Re: “Do you remember the paper shacks?” News, Jan. 14.
The paper shacks existed across Richmond in the 1950s when I was both a carrier and shack “manager.”
My job as a manager was to unpack the bundles of papers the trucks would drop off, count out each carrier’s individual allotments and stack them on their assigned spots on long counters, make inspirational posters for the interior walls and generally keep the shack clean and locked.
Large subdivisions were just starting to be built in Richmond in the 1950s and paper carriers had a lot of territory to cover between the farms and widely dispersed homes, so it was very important that we were in good physical shape and had bicycles and racks that were solid.
We had large canvas bags for the papers which we carried crossed over our shoulders, which could make balancing on your bicycle a real challenge. We were quite thankful that Richmond was flat, although some of us had routes that took us along unpaved roads which became very problematic in the winter.
I have many fond memories of my days as both a carrier and shack manager — a time before the farmers’ fields were taken over by housing subdivisions and “downtown” Brighouse was a two-lane road lined with mom & pop stores and the boarded-up stands of the old Minoru racetrack that had not yet been torn down.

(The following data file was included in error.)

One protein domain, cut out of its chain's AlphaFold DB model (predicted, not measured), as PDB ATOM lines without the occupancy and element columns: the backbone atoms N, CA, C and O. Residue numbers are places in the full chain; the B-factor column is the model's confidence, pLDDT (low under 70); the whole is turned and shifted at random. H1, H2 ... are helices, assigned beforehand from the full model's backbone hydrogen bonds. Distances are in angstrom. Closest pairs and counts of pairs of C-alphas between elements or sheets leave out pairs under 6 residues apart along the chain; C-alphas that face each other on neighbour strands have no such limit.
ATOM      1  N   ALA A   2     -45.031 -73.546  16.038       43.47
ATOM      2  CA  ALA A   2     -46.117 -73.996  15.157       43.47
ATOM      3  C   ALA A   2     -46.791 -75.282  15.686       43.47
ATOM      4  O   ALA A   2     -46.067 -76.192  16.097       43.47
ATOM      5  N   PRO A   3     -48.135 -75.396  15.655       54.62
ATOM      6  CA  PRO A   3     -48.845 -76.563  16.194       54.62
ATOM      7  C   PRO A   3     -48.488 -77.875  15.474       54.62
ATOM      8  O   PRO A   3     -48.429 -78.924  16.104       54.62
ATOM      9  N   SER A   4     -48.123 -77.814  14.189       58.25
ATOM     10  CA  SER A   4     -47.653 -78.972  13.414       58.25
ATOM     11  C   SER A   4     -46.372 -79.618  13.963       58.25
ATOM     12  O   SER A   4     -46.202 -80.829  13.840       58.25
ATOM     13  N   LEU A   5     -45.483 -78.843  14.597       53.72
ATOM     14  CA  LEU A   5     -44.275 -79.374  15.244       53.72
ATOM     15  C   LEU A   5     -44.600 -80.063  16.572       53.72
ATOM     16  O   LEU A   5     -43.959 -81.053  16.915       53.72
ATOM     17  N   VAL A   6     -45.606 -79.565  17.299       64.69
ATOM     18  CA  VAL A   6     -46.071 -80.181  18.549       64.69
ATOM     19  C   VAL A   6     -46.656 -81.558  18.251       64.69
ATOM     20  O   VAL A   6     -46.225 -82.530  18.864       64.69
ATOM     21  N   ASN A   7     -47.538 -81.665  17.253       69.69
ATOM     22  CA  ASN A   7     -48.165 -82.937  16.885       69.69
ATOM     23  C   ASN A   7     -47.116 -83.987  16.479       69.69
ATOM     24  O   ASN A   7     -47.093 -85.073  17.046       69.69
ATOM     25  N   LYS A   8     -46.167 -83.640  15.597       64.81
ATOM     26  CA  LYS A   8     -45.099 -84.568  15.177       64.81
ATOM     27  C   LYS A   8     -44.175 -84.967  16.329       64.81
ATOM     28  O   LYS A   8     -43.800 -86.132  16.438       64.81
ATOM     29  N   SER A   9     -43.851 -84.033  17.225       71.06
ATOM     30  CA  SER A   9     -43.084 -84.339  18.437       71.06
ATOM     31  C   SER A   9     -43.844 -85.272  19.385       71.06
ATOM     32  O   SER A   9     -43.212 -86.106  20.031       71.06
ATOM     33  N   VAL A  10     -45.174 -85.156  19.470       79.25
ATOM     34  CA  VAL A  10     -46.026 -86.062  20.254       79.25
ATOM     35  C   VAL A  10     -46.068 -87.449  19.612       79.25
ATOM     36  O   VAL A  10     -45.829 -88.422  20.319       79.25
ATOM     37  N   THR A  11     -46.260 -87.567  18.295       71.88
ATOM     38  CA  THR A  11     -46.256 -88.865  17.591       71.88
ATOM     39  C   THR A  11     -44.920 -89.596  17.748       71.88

The roads I cycled on were quiet and uncongested, and my customers were always extremely grateful for my deliveries.
Christmas time could be bountiful, and sometimes the collection of gifts, vegetables and fish that were given to me out-weighed the load of papers I had just delivered.
The newspaper shacks, and the gatherings of young boys and their bikes waiting out front for their turn to pick up their allotments were a familiar sight in Richmond and an integral part of my experience of growing up here in the 1950s.
It’s gratifying that Ken Gulliman’s Facebook post elicited a flood of responsive recollections, because it has provided evidence that this is a part of Richmond’s history that has not yet been totally forgotten.